Pull over by a large crater lake. Long overgrown with grass, a herd of horses makes their home in this landscape straight from a Roger Dean painting. We walk down into the field and play with the horses, who stand, munching on grass and letting themselves be patted. Large docile, gentle animals. The light fails totally. The horses move off across the lakeshore into a mist advancing out at the same speed as their withdrawal. The cold mist clings to the ground as we drive off the edge of the plateau. Driving through thick clouds for a few minutes as we drop altitude. Holding breath that we don’t run out of fuel at this comparatively remote part of Japan we emerge down into Aso town and break for dinner.

Decide to drive to Beppu, a resort town on the eastern coast. Fill up on gas, crank the music and follow the road into the night. A huge full moon rises. The Aso plain is flat for a while, then a massive black hill ridge appears, silhouetted in the gloom by the moonlight. We make our way up, and up and up into the mountain ranges of central Kyushu.

This is true Revenge of Shinobi country.

We drive into clouds. It is remote. Sheer, tree lined mountains stretch up into the clouds. Round, curving improbably surreal looking Asian mountains. They are drenched in a light that is close to day. It gets really remote. We think we live along way away from civilization in Saga, but that’s just peanuts compared to this. Plumes of steam from hydrothermal vents creep up into the sky. The mountains keep on rising up higher and higher. This is all still national park. Isolated Spa towns nestle in valleys. A mechanical breakdown out here would be, to say the least, a major buzzkill. Army vehicles roll dangerously close to us as they drive past on the narrow mountain roads. They are towing 105mm howitzer cannons. Out of nowhere a town emerges with a large amusement park. The park and its lights fit in and kind of amplify the natural beauty of the surrounds. Hours later we emerge into Beppu, the town where I got remarkably drunk last year. Beppu is in full swing on a Sunday night as Monday is a national holiday. It takes us an hour to find a hotel room. We crash, exhausted from a full day on the road and volcanic exploration.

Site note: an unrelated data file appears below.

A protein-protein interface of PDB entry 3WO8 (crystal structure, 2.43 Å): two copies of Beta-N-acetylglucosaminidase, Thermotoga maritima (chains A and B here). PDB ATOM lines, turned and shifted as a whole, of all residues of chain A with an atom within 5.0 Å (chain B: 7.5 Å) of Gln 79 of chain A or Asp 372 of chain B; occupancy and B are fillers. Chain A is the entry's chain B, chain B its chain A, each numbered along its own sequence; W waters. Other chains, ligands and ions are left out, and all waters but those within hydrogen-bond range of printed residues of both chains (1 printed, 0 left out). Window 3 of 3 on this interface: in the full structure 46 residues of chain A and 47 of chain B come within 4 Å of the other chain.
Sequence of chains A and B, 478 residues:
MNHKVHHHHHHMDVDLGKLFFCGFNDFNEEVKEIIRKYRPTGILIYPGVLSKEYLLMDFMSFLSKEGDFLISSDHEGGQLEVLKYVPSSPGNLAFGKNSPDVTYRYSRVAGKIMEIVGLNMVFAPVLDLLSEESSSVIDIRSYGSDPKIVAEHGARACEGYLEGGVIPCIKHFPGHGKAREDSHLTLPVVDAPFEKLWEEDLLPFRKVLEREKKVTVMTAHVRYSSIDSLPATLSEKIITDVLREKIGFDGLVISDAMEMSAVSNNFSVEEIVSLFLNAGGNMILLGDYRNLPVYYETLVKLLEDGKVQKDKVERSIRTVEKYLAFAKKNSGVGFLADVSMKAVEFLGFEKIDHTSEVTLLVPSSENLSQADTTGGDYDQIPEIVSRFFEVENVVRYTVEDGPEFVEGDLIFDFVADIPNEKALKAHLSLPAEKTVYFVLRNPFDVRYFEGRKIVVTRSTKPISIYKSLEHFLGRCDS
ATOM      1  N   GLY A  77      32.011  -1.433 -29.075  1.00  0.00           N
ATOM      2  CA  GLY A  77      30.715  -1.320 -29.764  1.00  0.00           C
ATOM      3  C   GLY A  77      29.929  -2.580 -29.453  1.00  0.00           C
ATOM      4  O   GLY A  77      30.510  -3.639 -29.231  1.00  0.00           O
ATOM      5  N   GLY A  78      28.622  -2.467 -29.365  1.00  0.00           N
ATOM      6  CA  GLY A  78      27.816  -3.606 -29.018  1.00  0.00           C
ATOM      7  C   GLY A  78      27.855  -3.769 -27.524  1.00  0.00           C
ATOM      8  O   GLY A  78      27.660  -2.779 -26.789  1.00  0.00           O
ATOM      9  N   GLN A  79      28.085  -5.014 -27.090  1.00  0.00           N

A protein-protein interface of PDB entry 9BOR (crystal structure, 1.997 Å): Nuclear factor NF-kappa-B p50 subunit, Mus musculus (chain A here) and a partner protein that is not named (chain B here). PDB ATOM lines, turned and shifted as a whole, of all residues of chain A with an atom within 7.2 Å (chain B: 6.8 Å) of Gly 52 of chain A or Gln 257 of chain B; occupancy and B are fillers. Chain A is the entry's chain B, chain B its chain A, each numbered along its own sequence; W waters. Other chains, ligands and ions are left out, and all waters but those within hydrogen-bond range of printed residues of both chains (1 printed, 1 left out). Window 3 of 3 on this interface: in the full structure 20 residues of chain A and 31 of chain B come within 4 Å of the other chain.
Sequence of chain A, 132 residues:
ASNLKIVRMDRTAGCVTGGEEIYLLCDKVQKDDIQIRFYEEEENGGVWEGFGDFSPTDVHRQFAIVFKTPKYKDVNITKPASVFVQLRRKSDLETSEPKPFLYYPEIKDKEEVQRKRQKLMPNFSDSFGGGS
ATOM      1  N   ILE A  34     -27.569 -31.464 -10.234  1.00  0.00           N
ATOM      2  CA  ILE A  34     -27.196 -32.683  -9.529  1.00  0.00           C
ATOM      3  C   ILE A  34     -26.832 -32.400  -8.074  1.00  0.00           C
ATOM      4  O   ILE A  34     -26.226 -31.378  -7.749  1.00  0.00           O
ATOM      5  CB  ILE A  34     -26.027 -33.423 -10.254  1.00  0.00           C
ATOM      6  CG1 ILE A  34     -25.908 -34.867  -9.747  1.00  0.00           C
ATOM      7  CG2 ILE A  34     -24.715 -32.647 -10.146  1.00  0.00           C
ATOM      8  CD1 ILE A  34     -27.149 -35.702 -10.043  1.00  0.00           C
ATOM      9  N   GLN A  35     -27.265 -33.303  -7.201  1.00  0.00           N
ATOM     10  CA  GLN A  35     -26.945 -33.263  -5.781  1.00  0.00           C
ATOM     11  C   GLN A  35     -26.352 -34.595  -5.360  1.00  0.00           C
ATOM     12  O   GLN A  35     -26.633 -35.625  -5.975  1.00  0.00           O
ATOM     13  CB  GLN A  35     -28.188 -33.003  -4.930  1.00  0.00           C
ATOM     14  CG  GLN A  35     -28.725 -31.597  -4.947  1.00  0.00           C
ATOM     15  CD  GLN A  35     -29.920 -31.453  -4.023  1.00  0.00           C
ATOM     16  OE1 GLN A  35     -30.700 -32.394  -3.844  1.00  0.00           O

Spent a very nice morning at Beppu’s Umitamago aquarium. Went to pieces over sea otters, who are one of the most endearing animals ever created. Stroke stingrays, pick up sharks, get erked by crowds of swarming Japanese old ladies and children. Visit the monkey sanctuary, but most of the monkey’s are up in the hills. A few are wandering around. When they get into a fight one flees, screaming straight for Jayne’s legs and dodges around them at the last minute. Monkeys are cool.

Browse though some shops in the afternoon, grab some lunch and then hit the express ways back to Saga.

When I get home a receive a phone call from Tim in Dublin.

Here is a photo that expresses how good the weekend was. I was at the time imploring the Volcano God, Kahl-Zamesh, atop the ceremonial sacrificial drinking and chess playing rock, for assistance in vanquishing the armies of man. I was screaming at him to release his unearthly army to my control so that I could spread a wave of darkness across the globe in glory of his name.

Received no response, gave up evil sorcerer ambitions.

For now.